Operation Santa Claus: DSC International School uses dunk tank, dodgeball, crazy hats to raise HK$110,000 for charity

  • Students and teachers at the school in Taikoo Shing share the lessons they have learned from organising fundraising events for those in need
  • Marking its 35th anniversary this year, Operation Santa Claus is an annual fundraising campaign co-organised by South China Morning Post and RTHK
Carrie Lee |

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Wanda Wong, a teacher at DSC International School of Canada, takes part in the Dunk Tank Challenge to raise money for charity. Photo: Xiaomei Chen

Teachers getting soaked and students donning crazy hats were just some of the activities bringing fun and laughter to an international school in Hong Kong recently – and all for a good cause.

DSC International School held four fundraising events in November and December, raking in more than HK$110,000 for Operation Santa Claus (OSC) – an annual fundraising campaign co-organised by the South China Morning Post and public broadcaster RTHK.

Marking its 35th anniversary this year, OSC has raised HK$353 million to support the Hong Kong community through 323 charitable projects since its launch in 1988. A total of 15 projects are being funded in 2022.

“We feel very strongly about this charity [drive] because it supports so many different people in Hong Kong. It’s not just giving to one group. So we really appreciate the opportunity to be able to give and help lots of different people in Hong Kong,” said Rebecca Marans, head teacher of the school’s elementary division.

Operation Santa Claus: Teaching Hong Kong children how to give back to those in need

“It really allows the kids to realise that they are quite lucky. Here in Hong Kong, there are a lot of people that need extra help,” Marans explained.

“They often see people on the street. But they don’t realise that there are also lots of other groups, like people who are differently abled and sometimes domestic workers, and lots of other groups that need help in Hong Kong. So this really gives them a chance to see that.”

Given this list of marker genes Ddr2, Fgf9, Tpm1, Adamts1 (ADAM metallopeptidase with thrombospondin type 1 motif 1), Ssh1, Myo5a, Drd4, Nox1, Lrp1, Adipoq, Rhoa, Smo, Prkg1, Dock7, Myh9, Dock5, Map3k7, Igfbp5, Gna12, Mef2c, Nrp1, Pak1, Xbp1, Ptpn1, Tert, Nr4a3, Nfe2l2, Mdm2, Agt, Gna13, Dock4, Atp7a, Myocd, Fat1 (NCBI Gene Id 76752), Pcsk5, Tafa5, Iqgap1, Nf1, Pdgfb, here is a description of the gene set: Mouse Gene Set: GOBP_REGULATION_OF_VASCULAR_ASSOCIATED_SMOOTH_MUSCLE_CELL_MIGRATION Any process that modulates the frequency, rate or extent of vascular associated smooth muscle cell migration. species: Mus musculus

Established in 1986, the school in Taikoo Shing offers classes for pupils aged four to 18, of more than 40 nationalities.

Its series of OSC fundraising events, running from November 16 to December 9, kicked off with the Dunk Tank Challenge, where a student donor could throw a ball or beanbag at a target which, if hit, would trigger water to pour down from a bucket onto the selected teacher or school administrator sitting beneath it. It was a variant of the original “dunk tank” game where the player is dunked into a water tank beneath them.

Rebecca Marans (left, front) says Operation Santa Claus helps students learn more about groups in Hong Kong that need help. Photo: Xiaomei Chen

“Every year we try and come up with a new way to raise money for Operation Santa Claus. This year we are doing our Dunk Tank Challenge. The kids are really enjoying it,” said Marans.

As one of the teachers who got soaked, she said: “I don’t mind. We are doing it for a good cause. And we all have a good time.”

The school’s OSC fundraising events culminated in a new dodgeball tournament in which the winning student team played against the teacher team.

Hong Kong international school fosters culture of giving with ‘free dress days’

“It takes a lot of work to organise,” said Grade 12 student Manaya Buntain, one of the organisers of the tournament. “But it’s 100 per cent worthwhile. It’s for a really good cause, for Operation Santa Claus. The money goes to those in need,” said the 17-year-old Hong Kong-born Canadian.

Other OSC fundraising activities included the annual “Crazy Hat & Hair Day” when students who had made donations could wear casual clothes and silly hats to school, as well as a candy gram sale.

“Operation Santa Claus raises funds for local charities and supports [charitable] projects. The donations will go to people who need help. I feel happy that we can help them so they can live happily,” said Grade Six student Julianna Yu Yee-yan, who helped with the candy gram sales.

For more information on this year’s beneficiaries, please click here.

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